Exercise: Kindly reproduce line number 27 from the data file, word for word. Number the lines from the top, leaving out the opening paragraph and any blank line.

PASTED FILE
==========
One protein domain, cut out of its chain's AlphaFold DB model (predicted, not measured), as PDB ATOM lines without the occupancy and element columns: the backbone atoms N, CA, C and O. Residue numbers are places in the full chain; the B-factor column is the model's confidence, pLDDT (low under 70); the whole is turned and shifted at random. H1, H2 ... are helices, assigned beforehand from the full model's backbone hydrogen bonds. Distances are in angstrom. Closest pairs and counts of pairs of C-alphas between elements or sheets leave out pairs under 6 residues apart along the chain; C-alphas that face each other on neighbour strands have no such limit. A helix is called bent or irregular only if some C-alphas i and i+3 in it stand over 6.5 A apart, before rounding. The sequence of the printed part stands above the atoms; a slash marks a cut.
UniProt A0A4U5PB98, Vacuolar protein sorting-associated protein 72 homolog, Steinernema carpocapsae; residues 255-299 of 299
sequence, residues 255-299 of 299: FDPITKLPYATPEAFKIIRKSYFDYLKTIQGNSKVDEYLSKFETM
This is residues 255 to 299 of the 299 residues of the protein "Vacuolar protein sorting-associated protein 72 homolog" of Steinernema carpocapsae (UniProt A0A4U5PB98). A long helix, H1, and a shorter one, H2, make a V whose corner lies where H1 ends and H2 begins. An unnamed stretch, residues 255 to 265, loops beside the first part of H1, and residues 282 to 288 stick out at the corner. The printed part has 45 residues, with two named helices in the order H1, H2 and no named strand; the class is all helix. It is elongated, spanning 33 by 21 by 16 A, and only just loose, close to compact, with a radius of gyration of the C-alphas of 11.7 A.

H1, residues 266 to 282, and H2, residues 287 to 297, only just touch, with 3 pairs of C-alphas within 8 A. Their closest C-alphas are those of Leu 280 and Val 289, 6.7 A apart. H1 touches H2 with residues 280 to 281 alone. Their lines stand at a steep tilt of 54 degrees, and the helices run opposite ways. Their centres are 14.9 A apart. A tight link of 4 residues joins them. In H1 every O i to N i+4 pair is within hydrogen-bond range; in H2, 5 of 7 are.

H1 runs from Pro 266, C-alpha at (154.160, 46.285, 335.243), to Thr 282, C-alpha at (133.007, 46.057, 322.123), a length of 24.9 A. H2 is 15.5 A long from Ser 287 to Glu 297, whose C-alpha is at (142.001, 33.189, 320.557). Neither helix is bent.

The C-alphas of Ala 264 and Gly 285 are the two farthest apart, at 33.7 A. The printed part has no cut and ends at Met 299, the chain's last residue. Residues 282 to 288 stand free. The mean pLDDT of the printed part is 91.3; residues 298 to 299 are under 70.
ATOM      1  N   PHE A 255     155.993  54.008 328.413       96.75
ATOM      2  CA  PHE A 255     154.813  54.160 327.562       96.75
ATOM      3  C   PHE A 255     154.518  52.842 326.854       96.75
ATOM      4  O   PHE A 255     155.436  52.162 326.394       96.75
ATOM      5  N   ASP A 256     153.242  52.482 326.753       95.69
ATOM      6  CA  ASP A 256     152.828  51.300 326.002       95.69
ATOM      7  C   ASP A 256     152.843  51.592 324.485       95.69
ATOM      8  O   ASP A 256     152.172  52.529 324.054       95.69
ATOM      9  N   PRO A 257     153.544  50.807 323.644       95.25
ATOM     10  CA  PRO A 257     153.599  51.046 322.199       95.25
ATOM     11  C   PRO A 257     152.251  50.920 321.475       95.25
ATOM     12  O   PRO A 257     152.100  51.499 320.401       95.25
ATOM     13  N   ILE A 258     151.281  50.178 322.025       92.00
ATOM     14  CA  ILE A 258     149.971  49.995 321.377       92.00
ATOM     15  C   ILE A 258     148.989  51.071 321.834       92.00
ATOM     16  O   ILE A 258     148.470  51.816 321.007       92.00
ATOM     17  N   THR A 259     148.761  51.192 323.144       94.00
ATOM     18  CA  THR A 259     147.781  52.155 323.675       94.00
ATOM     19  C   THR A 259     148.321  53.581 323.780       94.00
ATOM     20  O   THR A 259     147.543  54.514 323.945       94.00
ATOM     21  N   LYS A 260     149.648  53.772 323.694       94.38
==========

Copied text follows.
ATOM     21  N   LYS A 260     149.648  53.772 323.694       94.38